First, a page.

Consider the United Kingdom, which overturned its long-standing fixed price book policy in 1995. Since then book prices have soared. According to indices maintained by the Office for National Statistics, book prices rose 49.6 percent between 1995 and 2007, while all consumer prices increased 27.6 percent. Meanwhile, the share of the retail price of a book flowing to publishers has dwindled as large retailers, including Amazon’s UK division, have claimed more of the revenue for themselves.

The U. K. book industry now looks more and more like that of the United States. Independent bookstores have lost ground, falling to less than 10 percent of the market, as book sales are increasingly dominated by Amazon and superstores like Tesco and Wal-Mart-owned Asda. As a 2008 analysis concluded, “The defense of the Net Book Agreement from the 1950s to its demise in 1995 was that without it there would be fewer stockholding bookshops, higher prices and fewer new titles. The evidence presented here tends to validate all three predictions.”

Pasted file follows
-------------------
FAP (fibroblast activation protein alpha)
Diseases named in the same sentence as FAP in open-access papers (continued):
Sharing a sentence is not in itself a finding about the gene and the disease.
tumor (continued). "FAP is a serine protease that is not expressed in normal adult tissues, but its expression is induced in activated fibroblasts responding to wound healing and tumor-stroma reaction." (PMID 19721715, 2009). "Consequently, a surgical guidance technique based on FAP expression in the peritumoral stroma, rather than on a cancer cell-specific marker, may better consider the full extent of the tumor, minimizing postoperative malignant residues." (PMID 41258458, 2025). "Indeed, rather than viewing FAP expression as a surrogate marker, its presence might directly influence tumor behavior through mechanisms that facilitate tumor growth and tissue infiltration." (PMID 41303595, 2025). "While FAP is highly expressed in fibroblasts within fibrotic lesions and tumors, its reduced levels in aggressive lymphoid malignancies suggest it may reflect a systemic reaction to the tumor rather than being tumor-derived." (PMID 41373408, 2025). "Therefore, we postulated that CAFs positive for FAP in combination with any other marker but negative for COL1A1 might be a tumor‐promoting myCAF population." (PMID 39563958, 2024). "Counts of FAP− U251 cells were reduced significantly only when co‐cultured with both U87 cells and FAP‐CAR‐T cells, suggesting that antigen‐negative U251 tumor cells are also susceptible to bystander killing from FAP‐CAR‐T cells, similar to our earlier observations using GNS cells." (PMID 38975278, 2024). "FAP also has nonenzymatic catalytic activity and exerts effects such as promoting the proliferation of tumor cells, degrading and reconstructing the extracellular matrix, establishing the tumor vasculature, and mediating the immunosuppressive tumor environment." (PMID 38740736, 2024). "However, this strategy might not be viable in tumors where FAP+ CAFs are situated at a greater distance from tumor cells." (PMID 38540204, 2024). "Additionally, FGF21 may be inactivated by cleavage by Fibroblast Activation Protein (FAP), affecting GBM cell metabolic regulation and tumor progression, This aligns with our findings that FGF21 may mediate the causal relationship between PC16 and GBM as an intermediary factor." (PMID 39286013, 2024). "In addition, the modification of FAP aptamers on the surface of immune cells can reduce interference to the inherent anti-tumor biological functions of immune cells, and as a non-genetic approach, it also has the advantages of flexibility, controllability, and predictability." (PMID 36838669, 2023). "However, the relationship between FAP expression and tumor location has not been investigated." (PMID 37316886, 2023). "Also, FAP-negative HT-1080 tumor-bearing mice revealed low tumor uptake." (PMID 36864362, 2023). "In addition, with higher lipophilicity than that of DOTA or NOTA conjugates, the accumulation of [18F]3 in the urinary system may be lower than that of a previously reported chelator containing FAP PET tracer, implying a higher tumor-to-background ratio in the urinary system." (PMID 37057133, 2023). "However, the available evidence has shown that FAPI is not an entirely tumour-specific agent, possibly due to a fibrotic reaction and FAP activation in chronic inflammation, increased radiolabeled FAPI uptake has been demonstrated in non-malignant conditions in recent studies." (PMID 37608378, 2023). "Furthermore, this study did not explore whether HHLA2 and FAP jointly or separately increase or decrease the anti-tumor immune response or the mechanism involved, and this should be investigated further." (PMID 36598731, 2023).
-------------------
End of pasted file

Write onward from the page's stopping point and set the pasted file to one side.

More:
Meanwhile, in Germany, which has had fixed prices since the 19th century, the cost of books has fallen steadily in comparison with other goods over the last decade. The country’s network of publishers and bookstores remains robust. Germany is home to about 4,000 bookstores, more than exist in the United States, which has four times the population. German publishers also put out about twice as many titles, relative to population, as their U. S. counterparts.

Recently three French economists produced a study comparing 12 European countries, some with fixed price laws and some without, and concluded, “Over the past decade, the growth rate of book prices is weaker in countries with fixed prices than in countries with free prices” and “the increase of new titles is stronger in the countries which have a fixed price.”